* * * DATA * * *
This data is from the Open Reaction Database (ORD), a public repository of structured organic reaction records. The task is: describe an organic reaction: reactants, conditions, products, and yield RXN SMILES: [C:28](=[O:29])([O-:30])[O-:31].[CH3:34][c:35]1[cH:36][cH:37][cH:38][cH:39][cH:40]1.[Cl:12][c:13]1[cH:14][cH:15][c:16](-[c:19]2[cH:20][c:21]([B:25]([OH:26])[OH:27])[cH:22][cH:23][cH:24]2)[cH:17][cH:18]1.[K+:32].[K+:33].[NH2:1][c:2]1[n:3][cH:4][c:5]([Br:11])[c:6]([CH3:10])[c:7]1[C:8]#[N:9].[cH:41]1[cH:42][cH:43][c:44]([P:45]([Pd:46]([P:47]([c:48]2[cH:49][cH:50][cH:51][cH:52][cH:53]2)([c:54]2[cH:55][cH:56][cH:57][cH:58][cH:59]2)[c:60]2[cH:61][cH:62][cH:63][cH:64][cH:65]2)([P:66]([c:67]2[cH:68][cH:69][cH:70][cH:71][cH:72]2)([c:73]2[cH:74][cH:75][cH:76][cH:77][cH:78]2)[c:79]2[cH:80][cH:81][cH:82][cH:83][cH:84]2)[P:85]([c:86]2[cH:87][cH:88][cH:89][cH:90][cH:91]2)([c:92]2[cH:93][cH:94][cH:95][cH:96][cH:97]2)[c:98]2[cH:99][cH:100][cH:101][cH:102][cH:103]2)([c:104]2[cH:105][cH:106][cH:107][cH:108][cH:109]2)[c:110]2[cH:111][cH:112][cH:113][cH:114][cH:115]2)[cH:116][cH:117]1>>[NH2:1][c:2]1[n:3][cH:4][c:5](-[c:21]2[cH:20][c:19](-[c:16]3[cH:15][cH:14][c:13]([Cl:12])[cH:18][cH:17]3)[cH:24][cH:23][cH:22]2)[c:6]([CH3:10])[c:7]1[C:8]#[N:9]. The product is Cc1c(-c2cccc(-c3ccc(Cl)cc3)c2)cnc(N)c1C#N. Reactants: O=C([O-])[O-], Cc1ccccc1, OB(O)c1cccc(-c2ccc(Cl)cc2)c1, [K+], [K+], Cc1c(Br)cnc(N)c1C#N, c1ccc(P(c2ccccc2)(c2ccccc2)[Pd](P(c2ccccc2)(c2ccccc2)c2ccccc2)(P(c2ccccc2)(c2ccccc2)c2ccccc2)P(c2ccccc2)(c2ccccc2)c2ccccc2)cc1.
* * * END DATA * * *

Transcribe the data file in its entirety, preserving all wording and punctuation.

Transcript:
This data is from the Open Reaction Database (ORD), a public repository of structured organic reaction records. The task is: describe an organic reaction: reactants, conditions, products, and yield RXN SMILES: [C:28](=[O:29])([O-:30])[O-:31].[CH3:34][c:35]1[cH:36][cH:37][cH:38][cH:39][cH:40]1.[Cl:12][c:13]1[cH:14][cH:15][c:16](-[c:19]2[cH:20][c:21]([B:25]([OH:26])[OH:27])[cH:22][cH:23][cH:24]2)[cH:17][cH:18]1.[K+:32].[K+:33].[NH2:1][c:2]1[n:3][cH:4][c:5]([Br:11])[c:6]([CH3:10])[c:7]1[C:8]#[N:9].[cH:41]1[cH:42][cH:43][c:44]([P:45]([Pd:46]([P:47]([c:48]2[cH:49][cH:50][cH:51][cH:52][cH:53]2)([c:54]2[cH:55][cH:56][cH:57][cH:58][cH:59]2)[c:60]2[cH:61][cH:62][cH:63][cH:64][cH:65]2)([P:66]([c:67]2[cH:68][cH:69][cH:70][cH:71][cH:72]2)([c:73]2[cH:74][cH:75][cH:76][cH:77][cH:78]2)[c:79]2[cH:80][cH:81][cH:82][cH:83][cH:84]2)[P:85]([c:86]2[cH:87][cH:88][cH:89][cH:90][cH:91]2)([c:92]2[cH:93][cH:94][cH:95][cH:96][cH:97]2)[c:98]2[cH:99][cH:100][cH:101][cH:102][cH:103]2)([c:104]2[cH:105][cH:106][cH:107][cH:108][cH:109]2)[c:110]2[cH:111][cH:112][cH:113][cH:114][cH:115]2)[cH:116][cH:117]1>>[NH2:1][c:2]1[n:3][cH:4][c:5](-[c:21]2[cH:20][c:19](-[c:16]3[cH:15][cH:14][c:13]([Cl:12])[cH:18][cH:17]3)[cH:24][cH:23][cH:22]2)[c:6]([CH3:10])[c:7]1[C:8]#[N:9]. The product is Cc1c(-c2cccc(-c3ccc(Cl)cc3)c2)cnc(N)c1C#N. Reactants: O=C([O-])[O-], Cc1ccccc1, OB(O)c1cccc(-c2ccc(Cl)cc2)c1, [K+], [K+], Cc1c(Br)cnc(N)c1C#N, c1ccc(P(c2ccccc2)(c2ccccc2)[Pd](P(c2ccccc2)(c2ccccc2)c2ccccc2)(P(c2ccccc2)(c2ccccc2)c2ccccc2)P(c2ccccc2)(c2ccccc2)c2ccccc2)cc1.